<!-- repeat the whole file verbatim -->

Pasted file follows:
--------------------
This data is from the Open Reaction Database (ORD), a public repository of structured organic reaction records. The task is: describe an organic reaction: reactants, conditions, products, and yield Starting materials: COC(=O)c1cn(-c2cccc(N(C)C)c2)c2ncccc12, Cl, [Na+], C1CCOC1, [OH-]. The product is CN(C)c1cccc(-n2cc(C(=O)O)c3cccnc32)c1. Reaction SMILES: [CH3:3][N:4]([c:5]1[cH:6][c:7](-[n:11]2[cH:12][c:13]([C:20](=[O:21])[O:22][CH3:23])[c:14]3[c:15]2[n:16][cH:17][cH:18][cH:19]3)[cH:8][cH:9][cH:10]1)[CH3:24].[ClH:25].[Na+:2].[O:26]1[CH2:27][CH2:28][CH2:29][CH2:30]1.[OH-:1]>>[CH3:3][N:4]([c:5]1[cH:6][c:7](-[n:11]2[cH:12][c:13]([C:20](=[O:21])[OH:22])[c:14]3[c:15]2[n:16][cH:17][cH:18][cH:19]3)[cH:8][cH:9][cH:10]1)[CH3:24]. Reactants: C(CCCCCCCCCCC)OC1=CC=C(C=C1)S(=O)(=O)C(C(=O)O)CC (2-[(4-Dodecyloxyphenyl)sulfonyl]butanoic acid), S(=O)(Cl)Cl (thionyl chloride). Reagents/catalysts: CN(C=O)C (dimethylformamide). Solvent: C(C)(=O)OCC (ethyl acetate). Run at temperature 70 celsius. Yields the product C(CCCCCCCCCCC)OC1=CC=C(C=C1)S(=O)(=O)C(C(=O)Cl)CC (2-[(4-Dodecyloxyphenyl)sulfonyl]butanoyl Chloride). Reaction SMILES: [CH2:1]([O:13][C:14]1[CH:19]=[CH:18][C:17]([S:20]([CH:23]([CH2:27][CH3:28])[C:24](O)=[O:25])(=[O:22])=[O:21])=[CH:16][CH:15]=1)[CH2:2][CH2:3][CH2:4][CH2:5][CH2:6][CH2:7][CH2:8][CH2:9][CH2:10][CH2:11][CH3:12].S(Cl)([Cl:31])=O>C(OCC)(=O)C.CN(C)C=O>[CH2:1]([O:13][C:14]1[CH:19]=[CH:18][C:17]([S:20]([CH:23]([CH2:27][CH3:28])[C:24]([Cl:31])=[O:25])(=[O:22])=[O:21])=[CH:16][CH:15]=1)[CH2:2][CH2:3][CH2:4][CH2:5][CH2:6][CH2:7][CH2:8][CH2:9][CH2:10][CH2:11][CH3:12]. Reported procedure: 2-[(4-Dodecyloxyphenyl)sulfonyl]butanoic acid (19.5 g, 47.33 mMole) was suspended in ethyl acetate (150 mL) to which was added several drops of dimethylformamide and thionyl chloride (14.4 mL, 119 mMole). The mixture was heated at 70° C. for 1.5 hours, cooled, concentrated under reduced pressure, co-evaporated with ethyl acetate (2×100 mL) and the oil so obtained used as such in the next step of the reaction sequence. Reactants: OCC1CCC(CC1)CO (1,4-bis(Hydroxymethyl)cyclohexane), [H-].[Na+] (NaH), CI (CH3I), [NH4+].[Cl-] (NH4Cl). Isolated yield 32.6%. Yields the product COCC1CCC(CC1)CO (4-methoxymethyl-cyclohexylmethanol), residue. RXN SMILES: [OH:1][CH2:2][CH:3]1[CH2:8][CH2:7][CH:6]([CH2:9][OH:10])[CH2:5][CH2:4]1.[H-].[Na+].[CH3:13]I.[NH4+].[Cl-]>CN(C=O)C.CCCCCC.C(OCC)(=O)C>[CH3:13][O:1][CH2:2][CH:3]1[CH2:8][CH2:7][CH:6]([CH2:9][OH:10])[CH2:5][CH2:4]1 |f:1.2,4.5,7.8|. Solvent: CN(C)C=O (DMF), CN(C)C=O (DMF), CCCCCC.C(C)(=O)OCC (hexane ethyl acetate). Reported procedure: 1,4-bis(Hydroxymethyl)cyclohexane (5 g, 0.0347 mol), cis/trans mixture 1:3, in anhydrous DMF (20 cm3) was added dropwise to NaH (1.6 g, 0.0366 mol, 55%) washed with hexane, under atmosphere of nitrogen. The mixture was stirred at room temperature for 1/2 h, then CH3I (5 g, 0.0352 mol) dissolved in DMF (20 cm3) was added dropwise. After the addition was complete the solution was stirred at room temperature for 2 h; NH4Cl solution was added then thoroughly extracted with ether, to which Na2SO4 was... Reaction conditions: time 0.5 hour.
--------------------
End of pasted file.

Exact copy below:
This data is from the Open Reaction Database (ORD), a public repository of structured organic reaction records. The task is: describe an organic reaction: reactants, conditions, products, and yield Starting materials: COC(=O)c1cn(-c2cccc(N(C)C)c2)c2ncccc12, Cl, [Na+], C1CCOC1, [OH-]. The product is CN(C)c1cccc(-n2cc(C(=O)O)c3cccnc32)c1. Reaction SMILES: [CH3:3][N:4]([c:5]1[cH:6][c:7](-[n:11]2[cH:12][c:13]([C:20](=[O:21])[O:22][CH3:23])[c:14]3[c:15]2[n:16][cH:17][cH:18][cH:19]3)[cH:8][cH:9][cH:10]1)[CH3:24].[ClH:25].[Na+:2].[O:26]1[CH2:27][CH2:28][CH2:29][CH2:30]1.[OH-:1]>>[CH3:3][N:4]([c:5]1[cH:6][c:7](-[n:11]2[cH:12][c:13]([C:20](=[O:21])[OH:22])[c:14]3[c:15]2[n:16][cH:17][cH:18][cH:19]3)[cH:8][cH:9][cH:10]1)[CH3:24]. Reactants: C(CCCCCCCCCCC)OC1=CC=C(C=C1)S(=O)(=O)C(C(=O)O)CC (2-[(4-Dodecyloxyphenyl)sulfonyl]butanoic acid), S(=O)(Cl)Cl (thionyl chloride). Reagents/catalysts: CN(C=O)C (dimethylformamide). Solvent: C(C)(=O)OCC (ethyl acetate). Run at temperature 70 celsius. Yields the product C(CCCCCCCCCCC)OC1=CC=C(C=C1)S(=O)(=O)C(C(=O)Cl)CC (2-[(4-Dodecyloxyphenyl)sulfonyl]butanoyl Chloride). Reaction SMILES: [CH2:1]([O:13][C:14]1[CH:19]=[CH:18][C:17]([S:20]([CH:23]([CH2:27][CH3:28])[C:24](O)=[O:25])(=[O:22])=[O:21])=[CH:16][CH:15]=1)[CH2:2][CH2:3][CH2:4][CH2:5][CH2:6][CH2:7][CH2:8][CH2:9][CH2:10][CH2:11][CH3:12].S(Cl)([Cl:31])=O>C(OCC)(=O)C.CN(C)C=O>[CH2:1]([O:13][C:14]1[CH:19]=[CH:18][C:17]([S:20]([CH:23]([CH2:27][CH3:28])[C:24]([Cl:31])=[O:25])(=[O:22])=[O:21])=[CH:16][CH:15]=1)[CH2:2][CH2:3][CH2:4][CH2:5][CH2:6][CH2:7][CH2:8][CH2:9][CH2:10][CH2:11][CH3:12]. Reported procedure: 2-[(4-Dodecyloxyphenyl)sulfonyl]butanoic acid (19.5 g, 47.33 mMole) was suspended in ethyl acetate (150 mL) to which was added several drops of dimethylformamide and thionyl chloride (14.4 mL, 119 mMole). The mixture was heated at 70° C. for 1.5 hours, cooled, concentrated under reduced pressure, co-evaporated with ethyl acetate (2×100 mL) and the oil so obtained used as such in the next step of the reaction sequence. Reactants: OCC1CCC(CC1)CO (1,4-bis(Hydroxymethyl)cyclohexane), [H-].[Na+] (NaH), CI (CH3I), [NH4+].[Cl-] (NH4Cl). Isolated yield 32.6%. Yields the product COCC1CCC(CC1)CO (4-methoxymethyl-cyclohexylmethanol), residue. RXN SMILES: [OH:1][CH2:2][CH:3]1[CH2:8][CH2:7][CH:6]([CH2:9][OH:10])[CH2:5][CH2:4]1.[H-].[Na+].[CH3:13]I.[NH4+].[Cl-]>CN(C=O)C.CCCCCC.C(OCC)(=O)C>[CH3:13][O:1][CH2:2][CH:3]1[CH2:8][CH2:7][CH:6]([CH2:9][OH:10])[CH2:5][CH2:4]1 |f:1.2,4.5,7.8|. Solvent: CN(C)C=O (DMF), CN(C)C=O (DMF), CCCCCC.C(C)(=O)OCC (hexane ethyl acetate). Reported procedure: 1,4-bis(Hydroxymethyl)cyclohexane (5 g, 0.0347 mol), cis/trans mixture 1:3, in anhydrous DMF (20 cm3) was added dropwise to NaH (1.6 g, 0.0366 mol, 55%) washed with hexane, under atmosphere of nitrogen. The mixture was stirred at room temperature for 1/2 h, then CH3I (5 g, 0.0352 mol) dissolved in DMF (20 cm3) was added dropwise. After the addition was complete the solution was stirred at room temperature for 2 h; NH4Cl solution was added then thoroughly extracted with ether, to which Na2SO4 was... Reaction conditions: time 0.5 hour.